A few days ago, the New York Times posted a piece which argued that confirmation bias is a common failure of human thinking. Confirmation bias is the idea that one tends to interpret new facts in terms of one's existing preconceptions.
The author of the study, David Leonhardt, discusses confirmation bias by way of a mathematical example where the reader is asked to guess the rule determining the sequence "2, 4, 8" by testing additional examples. Thus, one can type in sequences like "4, 8, 16" or "10, 95, 387" and see if they follow the same rule as the sequence "2, 4, 8." If one enters a sequence like "4, 8, 16" into the boxes in Leonhardt's article, one receives a confirmation that it also follows the same rule as that which produced "2, 4, 8."
So, just what is this rule? Leonhardt states:
"...most people start off with the incorrect assumption that if we’re asking them to solve a problem, it must be a somewhat tricky problem. They come up with a theory for what the answer is, like: Each number is double the previous number."
The true rule, Leonhardt explains, is not that each number is double the previous number, but rather that each subsequent value is greater than the preceding value. That people assume the former rule is taken as evidence for confirmation bias. As stated, "Not only are people more likely to believe information that fits their pre-existing beliefs, but they’re also more likely to go looking for such information."
However, it strikes me that there are other, rather sensible reasons that people will assume the former rule that Leonhardt does not consider. One is found among the the well-known maxims of conversation, created by the famous philosopher of language, Paul Grice. These maxims, well-known to any introductory linguistics student, state that conversation is guided by constraints of quantity, quality, relation, and manner. As a default, we assume that speakers will give only enough information, be truthful with it, be relevant to the topic, and be clear, respectively. When speakers deviate from these expectations, we are annoyed with the conversation. In such cases, we might state "He was long-winded." or "He kept going off on tangents." Our ability to follow these maxims demonstrates our cooperation within a conversation. Hence, they fall under what Grice terms the cooperative principle.
Grice's maxim of quantity states that one should not make his/her contribution more informative than required. Thus, when someone asks for directions to a particular room in a building, one does not expect the speaker to provide instructions on how to open a door nor the history of certain rooms that the listener will likely pass. If additional details are provided, our interpretation is that they must somehow be relevant (incidentally, another maxim). So, just what might Grice have to do with Leonhardt's example here?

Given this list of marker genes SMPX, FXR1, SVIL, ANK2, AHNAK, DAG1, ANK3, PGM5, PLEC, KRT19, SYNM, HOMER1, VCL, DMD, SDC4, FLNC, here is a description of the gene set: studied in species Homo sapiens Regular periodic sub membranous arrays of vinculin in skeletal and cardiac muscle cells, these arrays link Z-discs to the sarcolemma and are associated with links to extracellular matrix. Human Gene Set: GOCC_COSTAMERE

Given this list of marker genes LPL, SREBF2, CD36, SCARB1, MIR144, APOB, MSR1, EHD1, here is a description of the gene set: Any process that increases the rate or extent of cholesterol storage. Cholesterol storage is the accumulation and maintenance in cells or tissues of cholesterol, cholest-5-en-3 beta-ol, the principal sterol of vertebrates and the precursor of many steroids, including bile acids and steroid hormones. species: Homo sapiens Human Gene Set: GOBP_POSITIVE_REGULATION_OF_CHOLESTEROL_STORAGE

Consider the initial example that he provides: 2, 4, 8. The reader's expectation from this example is that it is as informative as necessary. If the author chose a sequence where each subsequent value is double the previous value, then this must be relevant to the question. After all, the expectation is that the author has provided this information and it must be important. When we hear that the rule is, "Haha!", not what we assumed, our reaction is one of surprise. Why provide this particular example if any random sequence, like 1, 5/3, 9, would have sufficed?
Providing too much information in this way would seem to be a case of conversational deception. The listeners/readers are led astray believing that the author was following the maxim of quantity and relevance when, in fact, the example was intended to be overly informative. So, are 78% of those who participate in this particular task guilty of confirmation bias? Perhaps some are, but Leonhardt would be wise to consider that most people are guided not by the expectation that the problem is tricky, but rather by the expectation that the author's example does not provide too much information. An entirely different outcome would be produced if the example were as simple as "1, 2, 3."
*Incidentally, the rule "Each number is double the previous number." is just a more specific case of the rule "Each number is greater than the previous number." The first entails the second.